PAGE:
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New London's focus must be on academic performance

I know that some folks have been critical of or offended by Mike DiMauro’s recent column, “If only New London shared the same passion for politics as sports.” As someone who has been involved in public education for more than 50 years, I would ask similar questions as raised by DiMauro in his column. Do we care as much about student achievement in New London as we do about whether the Whalers, the Patriots, the Red Sox or Yankees win?

And is the diversity of our community reflected in how that caring is expressed? Do we see school board candidates and community members showing the same passion about assuring all students have the skills and knowledge they need to succeed in life as they do about the Whalers or Patriots?

Student achievement is a cornerstone to the economic future of New London. If students do not have the skills and knowledge they need, how employable will they be? Will they be able to complete a job application, read the manual for using computer programs — or operate machines controlled by them — and do simple math operations like adding, subtracting, multiplying and dividing?

At 250 pages long, the budget document for the Proposed Budget of the New London Public Schools can be daunting. If you look closely at pages 15-18, however, you find a won-lost record that would shock many sports fans, let alone parents. If your team lost 78.6% and 68.8% of the time (the percentages of students who do not meet state standards in math and English) would you be lining up for season tickets? If your children, grandchildren, nieces or nephews were attending a school district where only 21.4% of students were meeting state standards in math, and 31.2% of children were meeting state standards in English Language Arts, would you think that that was a good place for them? At sporting events with lopsided scores similar to our lopsided student performance scores, people head for the exits.

Student achievement is important, a measure of whether the city is providing its students the public education they deserve. So why is only one candidate, among the seven Democrats and Republicans running, talking about the achievement gaps among students, identifiable based on family income and ethnic background?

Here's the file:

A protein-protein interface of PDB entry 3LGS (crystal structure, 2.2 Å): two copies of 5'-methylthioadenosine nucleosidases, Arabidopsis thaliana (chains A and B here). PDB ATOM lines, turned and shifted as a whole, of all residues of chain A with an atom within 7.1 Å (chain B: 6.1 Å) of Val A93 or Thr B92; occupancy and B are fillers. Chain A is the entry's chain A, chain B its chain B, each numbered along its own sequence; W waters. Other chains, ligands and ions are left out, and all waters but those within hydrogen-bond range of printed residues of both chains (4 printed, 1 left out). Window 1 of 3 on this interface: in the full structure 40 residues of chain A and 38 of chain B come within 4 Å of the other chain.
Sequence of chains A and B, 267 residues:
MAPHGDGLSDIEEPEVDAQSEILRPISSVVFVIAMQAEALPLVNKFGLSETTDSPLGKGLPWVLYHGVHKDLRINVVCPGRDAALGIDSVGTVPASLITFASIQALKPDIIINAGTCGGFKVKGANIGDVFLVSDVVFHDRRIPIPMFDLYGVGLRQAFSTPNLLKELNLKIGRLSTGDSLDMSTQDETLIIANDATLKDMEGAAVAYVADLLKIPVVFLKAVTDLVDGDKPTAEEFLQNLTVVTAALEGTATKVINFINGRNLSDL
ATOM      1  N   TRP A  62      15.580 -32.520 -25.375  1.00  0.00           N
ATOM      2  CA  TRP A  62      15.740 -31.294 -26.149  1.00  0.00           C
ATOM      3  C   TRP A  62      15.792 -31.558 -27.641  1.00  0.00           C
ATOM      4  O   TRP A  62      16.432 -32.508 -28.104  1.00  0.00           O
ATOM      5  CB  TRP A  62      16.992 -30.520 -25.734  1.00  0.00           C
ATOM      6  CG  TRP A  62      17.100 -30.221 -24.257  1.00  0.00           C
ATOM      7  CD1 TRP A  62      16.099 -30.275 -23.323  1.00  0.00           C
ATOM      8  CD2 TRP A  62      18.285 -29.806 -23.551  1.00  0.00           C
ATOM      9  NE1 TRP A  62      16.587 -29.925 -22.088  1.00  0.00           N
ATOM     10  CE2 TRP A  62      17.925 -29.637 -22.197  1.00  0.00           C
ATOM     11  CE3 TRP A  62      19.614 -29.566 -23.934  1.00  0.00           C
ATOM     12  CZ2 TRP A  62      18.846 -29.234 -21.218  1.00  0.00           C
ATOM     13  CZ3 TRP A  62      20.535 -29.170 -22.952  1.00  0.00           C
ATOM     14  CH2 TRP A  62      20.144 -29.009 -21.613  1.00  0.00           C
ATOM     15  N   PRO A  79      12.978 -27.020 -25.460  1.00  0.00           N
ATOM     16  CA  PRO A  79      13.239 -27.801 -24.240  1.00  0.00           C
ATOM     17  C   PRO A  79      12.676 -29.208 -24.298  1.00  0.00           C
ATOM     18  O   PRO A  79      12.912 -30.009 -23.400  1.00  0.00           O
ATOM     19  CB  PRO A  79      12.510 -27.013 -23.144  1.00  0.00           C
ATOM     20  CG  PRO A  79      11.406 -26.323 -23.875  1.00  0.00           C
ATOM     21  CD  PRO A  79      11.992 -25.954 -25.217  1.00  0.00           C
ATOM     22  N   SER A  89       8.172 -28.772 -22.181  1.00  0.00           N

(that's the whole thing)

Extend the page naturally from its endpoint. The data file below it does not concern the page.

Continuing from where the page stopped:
Two candidates have talked about improving expectations for students. But what do closing achievement gaps and increasing expectations mean? Do they mean that we should expect at least 80% of students to demonstrate 10th grade levels of English and math literacy to get a diploma from New London High School? Do they mean that we should expect a passage rate on Advanced Placement tests comparable to Simsbury and the Lymes?

When I look at the platforms of the Democratic and Republican candidates for New London Board of Education, I find more candidates concerned about “transparency, safety, accountability, school construction and better relations between the school board and the City Council” than about the skills and knowledge students have upon graduation.

Of course parents and community members were angry and frightened by the scandals engulfing the New London Public Schools last spring and over the summer. It makes political sense that candidates would emphasize “accountability for employment decisions, protecting our students, and safer schools.”

Given all the political focus on protecting students and providing safer schools, it’s useful to spend time with those students, especially those who have come from districts outside of New London. Find out how the kids feel. From my experience, many will tell you that they felt more accepted for who they are, less bullied, less pressured to dress in certain ways or to join certain cliques than they did in their hometown districts.

And some perspective, please. Of more than 525 staff members, three have been arrested or charged with inappropriate behavior. Was that behavior acceptable? Absolutely not. Do other districts — rural, suburban and urban — have similar problems? Absolutely.

Children are our future. We must demand that the people who are making decisions about our children’s lives make high academic achievement their number one goal. The rest of us must hold them accountable by showing that we too care about that goal above all others, even more than we care about sports teams.

Nick Fischer is a career educator, most recently serving as superintendent of the New London school system. He has since left that position but remains a resident of the city.



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